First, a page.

What are the advantages and disadvantages?
I've converted everything to dng lately as I don't intend to switch away from LR/ACR, it's just too good - and multiple other apps start supporting dng.
Advantages of dng:
* metadata information inside the file, no xmp sidecar
* faster rendering vs. cr2 (if you "embed fast load data")
* you can update the jpeg preview to the post-processing state
* saves 20% disk space right away (if you drop the full res thumbnail that's in the cr2)
* lossy & downsized options while retaining dr and lossless wb adjustment
* some post-processing software doesn't support it, namely dpp & dxo
* xmp sidecar of cr2 gets written faster than the whole dng when updating metadata
However, the option to convert cr2 to raw won't go away, if you're not sure you can do it anytime in the future, even with the free Adobe DNG converter.They are always adding stuff to the DNG converters so converting them now could restrict what future developments would be possible later one. IE: Lens correction tech.
I don't understand that - you can just update an older dng version to the new one.
Unless you're using lossy dng, the "converter" just *wraps* the raw data from the cr2 into a new dng container and adds a new thumbnail and fast load data (if you request it). Absolutely no file information is lost on cr2->dng, you could even write an app to convert it back.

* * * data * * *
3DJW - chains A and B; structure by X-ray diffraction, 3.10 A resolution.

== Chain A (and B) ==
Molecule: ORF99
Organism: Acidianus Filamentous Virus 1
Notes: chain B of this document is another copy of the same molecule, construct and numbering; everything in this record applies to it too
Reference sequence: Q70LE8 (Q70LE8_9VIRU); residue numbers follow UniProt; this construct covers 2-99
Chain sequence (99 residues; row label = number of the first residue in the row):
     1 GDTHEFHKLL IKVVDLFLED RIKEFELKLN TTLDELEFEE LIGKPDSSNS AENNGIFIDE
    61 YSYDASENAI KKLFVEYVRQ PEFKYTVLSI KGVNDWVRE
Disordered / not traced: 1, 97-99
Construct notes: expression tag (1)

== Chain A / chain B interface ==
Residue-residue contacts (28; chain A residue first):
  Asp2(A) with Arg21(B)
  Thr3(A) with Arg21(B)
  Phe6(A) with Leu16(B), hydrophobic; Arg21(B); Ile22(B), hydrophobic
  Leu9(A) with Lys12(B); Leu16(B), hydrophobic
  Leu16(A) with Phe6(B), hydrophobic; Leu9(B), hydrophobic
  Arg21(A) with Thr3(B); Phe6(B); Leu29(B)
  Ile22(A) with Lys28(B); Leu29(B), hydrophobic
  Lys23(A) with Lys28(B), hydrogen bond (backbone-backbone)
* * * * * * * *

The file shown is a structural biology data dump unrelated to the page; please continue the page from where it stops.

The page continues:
I checked my older 7D files that I sampled in .DNG two years ago(experimenting at the time) and they were lossy compressed. Your right, and I tested a new file w/o lossy compression and I cannot see a difference between the .cr2 and the .DNG.
But I can't help but cringe knowing that the file is smaller somehow and that the converter has to move data around from the original sensor data in the .Cr2. Then again, if we're talking long term, .DNG wasn't really accepted fully by the top camera manufacturers and has no better chance of lasting 20+ years than a .NEF or .CR2. Its still not a ISO standard yet and if I had to choose between the two Multi-national billion dollar companies like Adobe or Canon, I'd chose Canon way before Adobe. The way Adobe has been using their software as leverage to me means that the yet adopted ISO standard .DNG is not free and clear from their control. If anything, its giving more control to adobe because to get the best performance, adobe software will be the best, thus sell more product, and if you have all your catalog in .dng, have fun trying to move to another software workflow. In a way, it could turn into an AdobeRaw format per say.
Another note that some photo competitions require the original raw and a converted .dng could be brought into question. Even though not very likely to occur but another reason to stray away from .dng
Long term means trust, and Nikon/Canon has been around alot longer than Adobe.(which still makes the best .dng converter around)